SM: What I meant was that Clayton Henry’s version of Spider-Man evoked Romita Sr. for me…which was great because (a) I love that period too and (b) it was just funny to take that version of the character and throw him into outer space. It’s kind of a jokey story and I don’t want to say too much about it, but the art was a crucial part of it…if it’d been drawn in a more caricatured, “funny” way, I don’t think it would have worked anywhere near as well.
TOS: How did you land the Fox Atomic Nightmare Factory work?
SM: Heidi Macdonald, the editor, approached me because of my *cough* literary background. (That was crucial for New Avengers/Transformers, too. Joke.)
SM: I’d read a few stories back a ways, and I knew h
is reputation. It’s fascinating stuff, very fluid and evocative.
TOS: What was the greatest challenge in adapting his writing?
SM: Much of the “action” of Ligotti’s work is very interior, very psychological. The trick was to make it visual without losing too many of the subtleties in the original prose. Both of my stories were told first-person…in one case, by an unreliable or at least unstable narrator…and I chose to keep a lot of the narration intact. I was afraid that without it, you’d lose the driving force of the character and wind up with a generic, confusing horror story.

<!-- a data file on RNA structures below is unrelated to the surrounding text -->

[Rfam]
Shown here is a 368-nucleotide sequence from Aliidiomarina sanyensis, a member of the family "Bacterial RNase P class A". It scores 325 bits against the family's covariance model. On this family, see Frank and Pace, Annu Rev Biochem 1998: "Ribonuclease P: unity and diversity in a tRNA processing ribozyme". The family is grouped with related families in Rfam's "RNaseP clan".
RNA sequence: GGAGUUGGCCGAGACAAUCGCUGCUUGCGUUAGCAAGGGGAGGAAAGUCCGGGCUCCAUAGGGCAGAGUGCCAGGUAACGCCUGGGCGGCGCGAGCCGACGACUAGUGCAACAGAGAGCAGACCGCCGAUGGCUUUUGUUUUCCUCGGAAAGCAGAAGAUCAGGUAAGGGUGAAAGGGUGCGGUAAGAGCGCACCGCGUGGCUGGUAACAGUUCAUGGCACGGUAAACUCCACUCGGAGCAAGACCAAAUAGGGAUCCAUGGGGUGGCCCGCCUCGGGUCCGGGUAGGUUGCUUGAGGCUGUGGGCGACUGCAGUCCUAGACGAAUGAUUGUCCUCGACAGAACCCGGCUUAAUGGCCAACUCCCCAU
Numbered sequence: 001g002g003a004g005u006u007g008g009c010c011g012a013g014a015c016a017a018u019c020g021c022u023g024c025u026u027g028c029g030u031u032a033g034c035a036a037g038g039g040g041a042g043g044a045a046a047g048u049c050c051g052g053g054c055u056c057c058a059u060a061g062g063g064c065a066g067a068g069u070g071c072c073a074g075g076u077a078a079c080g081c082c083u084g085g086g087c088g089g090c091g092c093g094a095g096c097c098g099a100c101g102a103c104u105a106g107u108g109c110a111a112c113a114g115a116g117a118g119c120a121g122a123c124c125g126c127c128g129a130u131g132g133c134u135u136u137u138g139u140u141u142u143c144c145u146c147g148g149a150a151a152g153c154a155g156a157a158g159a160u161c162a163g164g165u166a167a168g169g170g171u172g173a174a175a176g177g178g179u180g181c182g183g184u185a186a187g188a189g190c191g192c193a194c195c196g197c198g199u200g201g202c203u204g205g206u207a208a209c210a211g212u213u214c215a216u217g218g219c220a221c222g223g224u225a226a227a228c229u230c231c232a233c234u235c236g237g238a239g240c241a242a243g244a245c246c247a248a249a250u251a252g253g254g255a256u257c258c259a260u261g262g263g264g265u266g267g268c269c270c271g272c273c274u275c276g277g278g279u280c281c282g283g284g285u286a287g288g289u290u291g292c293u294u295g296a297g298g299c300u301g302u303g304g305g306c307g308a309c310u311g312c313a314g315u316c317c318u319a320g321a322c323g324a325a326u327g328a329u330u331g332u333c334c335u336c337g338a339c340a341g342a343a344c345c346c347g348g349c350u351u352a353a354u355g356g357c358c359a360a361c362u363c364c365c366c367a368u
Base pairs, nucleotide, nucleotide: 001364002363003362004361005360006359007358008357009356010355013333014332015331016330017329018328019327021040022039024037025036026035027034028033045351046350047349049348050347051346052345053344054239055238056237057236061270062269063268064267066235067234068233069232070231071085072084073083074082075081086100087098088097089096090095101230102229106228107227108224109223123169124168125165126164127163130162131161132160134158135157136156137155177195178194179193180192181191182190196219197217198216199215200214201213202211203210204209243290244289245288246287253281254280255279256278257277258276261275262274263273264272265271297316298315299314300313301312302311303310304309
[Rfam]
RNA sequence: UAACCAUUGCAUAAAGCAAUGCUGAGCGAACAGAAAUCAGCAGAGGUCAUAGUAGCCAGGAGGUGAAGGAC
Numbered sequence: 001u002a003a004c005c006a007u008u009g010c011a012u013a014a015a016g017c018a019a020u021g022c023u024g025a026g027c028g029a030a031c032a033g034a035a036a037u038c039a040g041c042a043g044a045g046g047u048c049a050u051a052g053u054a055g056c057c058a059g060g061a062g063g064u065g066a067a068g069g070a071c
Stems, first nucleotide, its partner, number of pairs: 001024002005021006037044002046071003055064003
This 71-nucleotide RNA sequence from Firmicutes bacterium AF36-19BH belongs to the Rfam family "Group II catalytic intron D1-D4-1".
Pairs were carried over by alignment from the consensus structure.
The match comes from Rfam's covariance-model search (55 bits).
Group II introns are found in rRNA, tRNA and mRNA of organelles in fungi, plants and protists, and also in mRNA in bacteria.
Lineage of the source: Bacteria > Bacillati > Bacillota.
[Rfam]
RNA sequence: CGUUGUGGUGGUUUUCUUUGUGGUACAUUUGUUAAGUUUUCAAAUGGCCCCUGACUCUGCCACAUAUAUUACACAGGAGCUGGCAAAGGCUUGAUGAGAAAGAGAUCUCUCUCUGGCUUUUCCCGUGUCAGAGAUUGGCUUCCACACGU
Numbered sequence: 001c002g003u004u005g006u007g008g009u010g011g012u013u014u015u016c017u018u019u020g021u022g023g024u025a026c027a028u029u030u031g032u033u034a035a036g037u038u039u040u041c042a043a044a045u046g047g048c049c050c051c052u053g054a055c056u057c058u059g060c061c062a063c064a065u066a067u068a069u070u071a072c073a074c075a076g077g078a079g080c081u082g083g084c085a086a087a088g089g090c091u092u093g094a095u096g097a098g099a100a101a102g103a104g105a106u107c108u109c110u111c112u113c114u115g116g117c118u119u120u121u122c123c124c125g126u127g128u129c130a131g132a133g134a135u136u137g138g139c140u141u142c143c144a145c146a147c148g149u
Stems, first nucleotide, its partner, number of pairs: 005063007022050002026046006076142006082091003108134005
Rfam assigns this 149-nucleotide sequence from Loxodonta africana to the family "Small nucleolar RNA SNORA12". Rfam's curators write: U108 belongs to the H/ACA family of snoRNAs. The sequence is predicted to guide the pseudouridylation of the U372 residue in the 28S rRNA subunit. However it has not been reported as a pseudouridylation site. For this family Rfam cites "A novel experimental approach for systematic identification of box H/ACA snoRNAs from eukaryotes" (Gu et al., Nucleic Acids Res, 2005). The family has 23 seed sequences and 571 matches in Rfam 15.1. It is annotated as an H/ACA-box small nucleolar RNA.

The stories themselves are terrific, and I really enjoyed the challenge of adapting them. That kind of work makes you think differently about your own writing, too.
TOS: I was struck by Colleen Doran’s comments abut working on The Last
Feast of Harlequin (in The Nightmare Factory) :
“It’s rather intimidating to illustrate the work of someone like this. I twisted myself into nervous knots over this job. My thinking was to keep the earlier pages drawn in a very straightforward style without flash or flourish, and to let the darkness of the story gradually build by reserving extreme angles in my shots for the latter part of the tale.” Make no bones about it, Doran is one of the top artists working in the medium. So, for me, to read how intimidated she was about the work, were you nervous about delivering a story worthy of her stress?